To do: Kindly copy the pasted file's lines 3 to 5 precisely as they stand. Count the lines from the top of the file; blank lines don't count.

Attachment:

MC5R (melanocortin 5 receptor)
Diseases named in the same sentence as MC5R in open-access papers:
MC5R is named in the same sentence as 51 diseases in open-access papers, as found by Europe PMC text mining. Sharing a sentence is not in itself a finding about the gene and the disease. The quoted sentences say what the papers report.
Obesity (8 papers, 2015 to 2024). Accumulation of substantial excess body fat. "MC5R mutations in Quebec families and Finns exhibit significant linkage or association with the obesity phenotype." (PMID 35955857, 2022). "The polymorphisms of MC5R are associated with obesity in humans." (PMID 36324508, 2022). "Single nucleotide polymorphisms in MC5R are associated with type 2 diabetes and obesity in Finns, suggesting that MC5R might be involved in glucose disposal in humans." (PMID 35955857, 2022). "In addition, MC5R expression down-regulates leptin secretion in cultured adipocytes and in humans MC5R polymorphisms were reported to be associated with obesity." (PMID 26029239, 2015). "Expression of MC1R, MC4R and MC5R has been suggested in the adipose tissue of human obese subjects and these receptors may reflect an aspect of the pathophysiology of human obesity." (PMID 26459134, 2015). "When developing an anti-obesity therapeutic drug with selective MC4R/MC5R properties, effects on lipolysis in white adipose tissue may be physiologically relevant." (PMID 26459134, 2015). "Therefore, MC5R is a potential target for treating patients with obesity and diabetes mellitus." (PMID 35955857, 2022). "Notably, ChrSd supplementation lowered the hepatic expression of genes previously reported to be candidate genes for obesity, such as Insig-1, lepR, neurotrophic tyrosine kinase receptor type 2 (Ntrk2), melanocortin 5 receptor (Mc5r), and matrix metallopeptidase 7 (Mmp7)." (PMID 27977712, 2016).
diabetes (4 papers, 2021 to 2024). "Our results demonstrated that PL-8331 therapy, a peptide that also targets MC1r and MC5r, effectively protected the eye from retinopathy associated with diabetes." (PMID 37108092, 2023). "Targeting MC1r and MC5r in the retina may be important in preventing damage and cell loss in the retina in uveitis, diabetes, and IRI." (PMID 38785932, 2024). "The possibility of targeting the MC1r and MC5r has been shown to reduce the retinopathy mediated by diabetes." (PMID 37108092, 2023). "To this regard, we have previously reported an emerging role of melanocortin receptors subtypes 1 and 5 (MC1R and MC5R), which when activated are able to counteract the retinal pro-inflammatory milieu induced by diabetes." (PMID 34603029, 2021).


MC5R is named in the same sentence as 51 diseases in open-access papers, as found by Europe PMC text mining. Sharing a sentence is not in itself a finding about the gene and the disease. The quoted sentences say what the papers report.
Obesity (8 papers, 2015 to 2024). Accumulation of substantial excess body fat. "MC5R mutations in Quebec families and Finns exhibit significant linkage or association with the obesity phenotype." (PMID 35955857, 2022). "The polymorphisms of MC5R are associated with obesity in humans." (PMID 36324508, 2022). "Single nucleotide polymorphisms in MC5R are associated with type 2 diabetes and obesity in Finns, suggesting that MC5R might be involved in glucose disposal in humans." (PMID 35955857, 2022). "In addition, MC5R expression down-regulates leptin secretion in cultured adipocytes and in humans MC5R polymorphisms were reported to be associated with obesity." (PMID 26029239, 2015). "Expression of MC1R, MC4R and MC5R has been suggested in the adipose tissue of human obese subjects and these receptors may reflect an aspect of the pathophysiology of human obesity." (PMID 26459134, 2015). "When developing an anti-obesity therapeutic drug with selective MC4R/MC5R properties, effects on lipolysis in white adipose tissue may be physiologically relevant." (PMID 26459134, 2015). "Therefore, MC5R is a potential target for treating patients with obesity and diabetes mellitus." (PMID 35955857, 2022). "Notably, ChrSd supplementation lowered the hepatic expression of genes previously reported to be candidate genes for obesity, such as Insig-1, lepR, neurotrophic tyrosine kinase receptor type 2 (Ntrk2), melanocortin 5 receptor (Mc5r), and matrix metallopeptidase 7 (Mmp7)." (PMID 27977712, 2016).
diabetes (4 papers, 2021 to 2024). "Our results demonstrated that PL-8331 therapy, a peptide that also targets MC1r and MC5r, effectively protected the eye from retinopathy associated with diabetes." (PMID 37108092, 2023). "Targeting MC1r and MC5r in the retina may be important in preventing damage and cell loss in the retina in uveitis, diabetes, and IRI." (PMID 38785932, 2024). "The possibility of targeting the MC1r and MC5r has been shown to reduce the retinopathy mediated by diabetes." (PMID 37108092, 2023). "To this regard, we have previously reported an emerging role of melanocortin receptors subtypes 1 and 5 (MC1R and MC5R), which when activated are able to counteract the retinal pro-inflammatory milieu induced by diabetes." (PMID 34603029, 2021).